Fifty years ago this week, Arthur Ashe shocked the tennis world by winning the men’s singles at the first US Open.
No one had expected a fifth-seeded, 25-year-old amateur on temporary leave from the army to come out on top in a field that included the world’s best pro players. The era of Open tennis, in which both amateurs and professionals competed, was only four months old. Many feared that mixing the two groups was a mistake. Yet Ashe, with help from a string of upsets that eliminated the top four seeds, defeated the Dutchman Tom Okker in the championship match – in the process becoming the first black man to reach the highest echelon of amateur tennis.
As an amateur, Ashe could not accept the champion’s prize money of $14,000. But the lost income proved inconsequential in light of the other benefits that came in the wake of his historic performance.He became not only as a bona fide sports star but also a citizen activist with important things to contribute to society and a platform to do so. Ashe began to speak out on questions of social and economic justice.
Earlier in the year, the assassinations of Martin Luther King and Robert Kennedy had shocked Ashe out of his youthful reticence to become involved in the struggle for civil rights. Over the next 25 years, he worked tirelessly as an advocate for civil and human rights, a role model for athletes interested in more than fame and fortune.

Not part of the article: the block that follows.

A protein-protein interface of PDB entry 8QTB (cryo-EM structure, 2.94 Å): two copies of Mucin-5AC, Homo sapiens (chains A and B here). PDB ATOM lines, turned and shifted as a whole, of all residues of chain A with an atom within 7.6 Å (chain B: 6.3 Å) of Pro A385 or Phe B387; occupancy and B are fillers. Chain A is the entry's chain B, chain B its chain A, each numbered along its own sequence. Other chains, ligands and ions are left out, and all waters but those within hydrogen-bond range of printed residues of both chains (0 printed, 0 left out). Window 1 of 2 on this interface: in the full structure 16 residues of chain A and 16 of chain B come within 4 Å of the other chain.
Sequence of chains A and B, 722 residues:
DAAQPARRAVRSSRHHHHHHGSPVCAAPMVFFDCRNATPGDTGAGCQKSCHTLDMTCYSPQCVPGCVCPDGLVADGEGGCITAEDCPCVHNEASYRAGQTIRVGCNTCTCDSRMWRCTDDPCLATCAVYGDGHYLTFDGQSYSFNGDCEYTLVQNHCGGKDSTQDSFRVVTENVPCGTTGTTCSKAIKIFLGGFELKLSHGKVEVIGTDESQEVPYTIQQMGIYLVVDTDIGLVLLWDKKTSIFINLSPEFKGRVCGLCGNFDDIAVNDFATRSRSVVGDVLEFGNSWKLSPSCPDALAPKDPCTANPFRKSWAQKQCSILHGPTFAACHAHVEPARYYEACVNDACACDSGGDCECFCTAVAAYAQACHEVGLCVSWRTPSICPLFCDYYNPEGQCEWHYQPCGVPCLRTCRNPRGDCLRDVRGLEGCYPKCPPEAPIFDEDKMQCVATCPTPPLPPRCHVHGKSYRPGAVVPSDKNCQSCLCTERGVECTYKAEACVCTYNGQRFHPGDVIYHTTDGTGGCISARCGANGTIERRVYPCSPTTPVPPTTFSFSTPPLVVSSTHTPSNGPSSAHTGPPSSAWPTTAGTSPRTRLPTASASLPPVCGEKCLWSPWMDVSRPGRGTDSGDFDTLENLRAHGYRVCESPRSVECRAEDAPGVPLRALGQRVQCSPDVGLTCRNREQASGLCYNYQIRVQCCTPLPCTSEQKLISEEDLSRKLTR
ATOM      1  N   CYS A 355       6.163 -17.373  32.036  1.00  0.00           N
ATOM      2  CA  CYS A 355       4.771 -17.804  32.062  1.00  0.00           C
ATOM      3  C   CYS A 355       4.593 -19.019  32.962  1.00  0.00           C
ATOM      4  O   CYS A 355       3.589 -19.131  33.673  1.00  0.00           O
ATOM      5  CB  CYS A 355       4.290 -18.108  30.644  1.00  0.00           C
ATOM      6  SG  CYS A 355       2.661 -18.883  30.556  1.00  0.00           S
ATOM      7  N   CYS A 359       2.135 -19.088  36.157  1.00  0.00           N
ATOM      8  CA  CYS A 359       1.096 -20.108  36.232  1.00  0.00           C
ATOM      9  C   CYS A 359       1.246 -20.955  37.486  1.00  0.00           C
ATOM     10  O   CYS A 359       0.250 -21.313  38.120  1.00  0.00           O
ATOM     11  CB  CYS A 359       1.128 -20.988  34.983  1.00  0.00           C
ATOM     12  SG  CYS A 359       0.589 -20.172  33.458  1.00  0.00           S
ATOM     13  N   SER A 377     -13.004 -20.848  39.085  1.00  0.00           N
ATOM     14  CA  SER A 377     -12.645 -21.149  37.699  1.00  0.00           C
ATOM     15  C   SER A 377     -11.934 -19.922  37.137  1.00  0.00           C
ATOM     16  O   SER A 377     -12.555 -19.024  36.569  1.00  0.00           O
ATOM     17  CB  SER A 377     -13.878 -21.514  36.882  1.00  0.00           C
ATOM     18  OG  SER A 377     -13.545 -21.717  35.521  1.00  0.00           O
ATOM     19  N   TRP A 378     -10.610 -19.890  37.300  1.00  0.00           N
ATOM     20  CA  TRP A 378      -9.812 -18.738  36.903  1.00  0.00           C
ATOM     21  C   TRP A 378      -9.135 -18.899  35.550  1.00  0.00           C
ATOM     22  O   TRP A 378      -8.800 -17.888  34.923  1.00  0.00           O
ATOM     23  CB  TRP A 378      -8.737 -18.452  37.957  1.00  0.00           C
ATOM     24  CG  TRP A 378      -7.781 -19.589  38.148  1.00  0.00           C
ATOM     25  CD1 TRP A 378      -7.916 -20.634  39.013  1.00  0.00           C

more recommended stories
Alicia Keys Will Be the First Female Grammy Host in 14 Years | Slate
The 2019 Grammy Awards has found.
Prince George’s Community College Culinary Arts Student Dishes on Love for Food and Value of New Culinary Arts Center | The Washington Informer
Seven years ago Juan Obando Jimenez.
Florida Pardons the Groveland Four, 70 Years After Jim Crow-Era Rape Case | The New York Times
Four black men who were accused.
How Prosecutors Contribute to Mass Incarceration | Colorlines
Facebook0 Twitter0 Mail Sameer Rao, Colorlines.
A Simple Proposal to Revive the American Dream | The Atlantic
During the industrial age, when high.
The War on Black Athletes | The Atlantic
Facebook0 Twitter0 Mail Jemele Hill, The.
For the First Time, a Black Woman Will Lead The Harvard Crimson | The New York Times
Writers and editors at The Harvard.
Government Shutdown Hitting Blacks, People of Color the Hardest: CBC | The Washington Informer
The partial government shutdown reached a.
How Kamala Harris, a Tweet and a Pink and Green ‘Screech’ Proves We Need More Black Journalists | The Root
Just below the reported Lord and.
Coca-Cola Names Lori George Billingsley Chief Diversity & Inclusion Officer | The Network Journal
16-year Coca-Cola Company veteran Lori George.